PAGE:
“I don’t really care what coaches want to see and what scouts want to see,” Girardi said. “I need to do what I think is best for my son: keep him healthy, keep him doing what he loves.”

The Yankees lost Nova to a torn U.C.L. last month during a game against the Rays. Nova said he did not expect to be so severely injured, and in the clubhouse Tuesday, he wore a bulky brace on his right arm, which he cannot straighten.

Nova said he was discouraged to hear about Fernandez, a pitcher he admires, he said, for his “easy cheese” – baseball lingo for a seemingly effortless fastball. According to the website Fangraphs, which tracks and analyzes baseball statistics, Fernandez’s fastball averages 95.1 m.p.h., sixth among major league starters. Soon, it seems, Fernandez will be part of a group Nova never knew was so big.

“In the past, it was scarier, but right now, it’s like routine, because everybody’s getting it,” Nova said. “It’s really unbelievable. Even here, there’s guys I didn’t know had the surgery, and they told me. So that’s a good thing, because everybody says, ‘You come back stronger.’ ”

Not all pitchers recover so easily. Typically, about one in five never make it back to full strength, and some, like Beachy, Medlen, Johnson and Parker, end up having the operation again.

Brian Wilson, a Dodgers reliever, grew up in New Hampshire, where the severe weather limited his pitching opportunities but did not keep him from having two Tommy John operations. Wilson said the modern ethos was to give in to pain, not grind through it. Modern technology can detect problems unknown to previous generations of pitchers.

“I guess I can’t compare the game to the way it was played before, but now people are getting Tommy John with the slightest tear,” Wilson said last week. “I have to believe that people would be pitching through the slightest tear three decades ago. Now you don’t pitch with pain. It’s very precautious.”

Harvey played in youth tournaments growing up in Connecticut, but he said he could not determine what caused his injury. He tried to avoid surgery and still sounds surprised he needed it. Even on the operating table, Harvey said, he never felt discomfort in his elbow, only his forearm.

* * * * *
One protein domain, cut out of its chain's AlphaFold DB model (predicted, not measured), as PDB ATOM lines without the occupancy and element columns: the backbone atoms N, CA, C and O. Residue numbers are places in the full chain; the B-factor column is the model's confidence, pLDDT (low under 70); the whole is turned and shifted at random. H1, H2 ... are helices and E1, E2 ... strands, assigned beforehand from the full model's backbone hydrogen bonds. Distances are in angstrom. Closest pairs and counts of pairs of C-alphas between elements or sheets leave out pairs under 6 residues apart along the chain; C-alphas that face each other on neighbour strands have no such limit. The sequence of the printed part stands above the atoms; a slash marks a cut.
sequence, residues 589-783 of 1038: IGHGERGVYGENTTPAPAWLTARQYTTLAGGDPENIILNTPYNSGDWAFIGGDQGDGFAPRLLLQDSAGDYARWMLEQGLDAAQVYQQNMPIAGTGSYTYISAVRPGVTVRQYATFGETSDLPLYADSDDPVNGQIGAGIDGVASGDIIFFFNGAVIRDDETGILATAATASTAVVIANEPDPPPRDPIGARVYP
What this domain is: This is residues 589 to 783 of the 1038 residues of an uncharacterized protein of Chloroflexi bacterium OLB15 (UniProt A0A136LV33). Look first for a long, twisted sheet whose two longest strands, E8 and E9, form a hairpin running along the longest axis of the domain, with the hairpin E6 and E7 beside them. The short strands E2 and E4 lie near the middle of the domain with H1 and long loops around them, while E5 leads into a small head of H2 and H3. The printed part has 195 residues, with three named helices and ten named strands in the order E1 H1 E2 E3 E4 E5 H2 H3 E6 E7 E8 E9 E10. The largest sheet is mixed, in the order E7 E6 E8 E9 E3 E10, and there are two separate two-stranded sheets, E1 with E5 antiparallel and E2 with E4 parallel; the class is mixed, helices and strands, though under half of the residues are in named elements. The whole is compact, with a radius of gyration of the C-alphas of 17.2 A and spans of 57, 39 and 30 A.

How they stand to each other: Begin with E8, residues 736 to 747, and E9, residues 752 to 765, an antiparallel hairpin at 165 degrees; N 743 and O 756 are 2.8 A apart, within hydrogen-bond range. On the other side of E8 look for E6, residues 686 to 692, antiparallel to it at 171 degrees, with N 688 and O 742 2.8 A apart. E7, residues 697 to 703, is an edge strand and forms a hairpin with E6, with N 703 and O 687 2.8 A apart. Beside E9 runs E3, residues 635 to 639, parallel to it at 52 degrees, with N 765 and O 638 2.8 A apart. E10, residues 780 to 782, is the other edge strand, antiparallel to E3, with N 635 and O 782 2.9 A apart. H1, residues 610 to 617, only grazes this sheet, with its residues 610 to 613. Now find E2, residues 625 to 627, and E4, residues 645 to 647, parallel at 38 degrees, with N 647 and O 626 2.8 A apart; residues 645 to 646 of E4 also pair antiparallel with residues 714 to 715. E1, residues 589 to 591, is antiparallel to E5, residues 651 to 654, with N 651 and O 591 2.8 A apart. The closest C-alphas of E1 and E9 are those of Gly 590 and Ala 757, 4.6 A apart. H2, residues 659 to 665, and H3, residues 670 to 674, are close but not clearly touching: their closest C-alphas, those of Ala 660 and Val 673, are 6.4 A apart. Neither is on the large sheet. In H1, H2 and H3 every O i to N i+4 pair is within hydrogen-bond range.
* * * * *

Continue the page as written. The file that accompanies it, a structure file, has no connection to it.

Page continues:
“Guys are getting bigger and stronger, and ligaments just aren’t able to withstand the pressure of throwing a baseball,” Harvey said. “It’s obviously an unnatural movement and motion to actually throw something at 95 or 100 miles an hour. That involves a lot of stress. Thankfully, they have Tommy John to make you come back and make you stronger, hopefully. I feel better about the way that my arm feels right now.”

Harvey, who is throwing from 120 feet, stays with the Mets for his rehabilitation while the team is in New York. He was at Yankee Stadium on Monday when news of Fernandez’s injury spread to the dugout during the game.

Terry Collins, the Mets’ manager, said it caught everyone’s attention, even during a tight game, a testament to Fernandez’s status. Collins said he got to know Fernandez at the All-Star Game last summer, and called him a special breed.

“It’s very, very sad, because we all want to watch the greatest players play; that’s why we do this,” Collins said. “But there’s not much you can do about it. These are big, strong guys who put a lot of stress on their entire bodies. Dr. Jobe told me years ago, ‘Terry, no matter how hard you try, if they’re going to break, they’re going to break.’ But I think it’s really sad for baseball.”